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chromexcel?

Discussion in 'Classic Menswear' started by kraftar, Jul 9, 2010.

  1. kraftar

    kraftar Senior member

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    What is the difference among shoes made from chromexcel vs regular calf or cordovan? I understand that the chromexcel process is more involved than for regular calf but how does that translate into the appearance and/or durability of the final product?
     
  2. patrickBOOTH

    patrickBOOTH Senior member Dubiously Honored

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    Chromexcel is specific to Horween. It is calf leather, but it is chrome tanned first then vegetable retanned (like cordovan). It creates a very durable, beautiful pull-up leather due to the vegetable retanning. Vegetable tanning also is more resistant to bacteria, and fungus and creates a more durable process, whereas chrome tanning creates a much more flexible, and stretchy kind of leather. Chromexcel you get the best of both worlds. All of the oils used in the vegetable retanning process for chromexcel is what creates the pull-up effect.
     
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  3. kraftar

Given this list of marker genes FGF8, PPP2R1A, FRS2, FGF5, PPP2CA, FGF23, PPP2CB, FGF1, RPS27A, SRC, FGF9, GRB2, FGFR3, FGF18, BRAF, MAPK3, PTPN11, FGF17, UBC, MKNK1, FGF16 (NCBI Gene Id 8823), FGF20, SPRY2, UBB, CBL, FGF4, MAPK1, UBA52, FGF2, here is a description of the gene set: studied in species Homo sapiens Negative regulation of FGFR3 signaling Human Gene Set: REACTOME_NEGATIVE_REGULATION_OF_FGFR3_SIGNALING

kraftar Senior member

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    Thanks patrick! What do you mean by "pull-up" leather and the "pull-up" effect? Also, is the texture more like cordovan (kind of waxy) or regular calf?
     
  4. DWFII

    DWFII Bespoke Boot and Shoemaker Dubiously Honored

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    The thing is...and make no mistake I think it is a fine leather...is that chromexel is an "oil stuffed" leather. What does that mean? Abandon all hope of a high shine...or even more than a gleam.
     
  5. emptym

    emptym Senior member Moderator

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    What are your thoughts on "cavalier" chromexcel, DW? Have you handled any? The pics on Horween's blog make it look a lot like shell cordovan, not really shiny but pretty glossy. Nick also mentions in the Q&A on that page that cavalier chromexel is not as shiny as shell.
     
  6. DWFII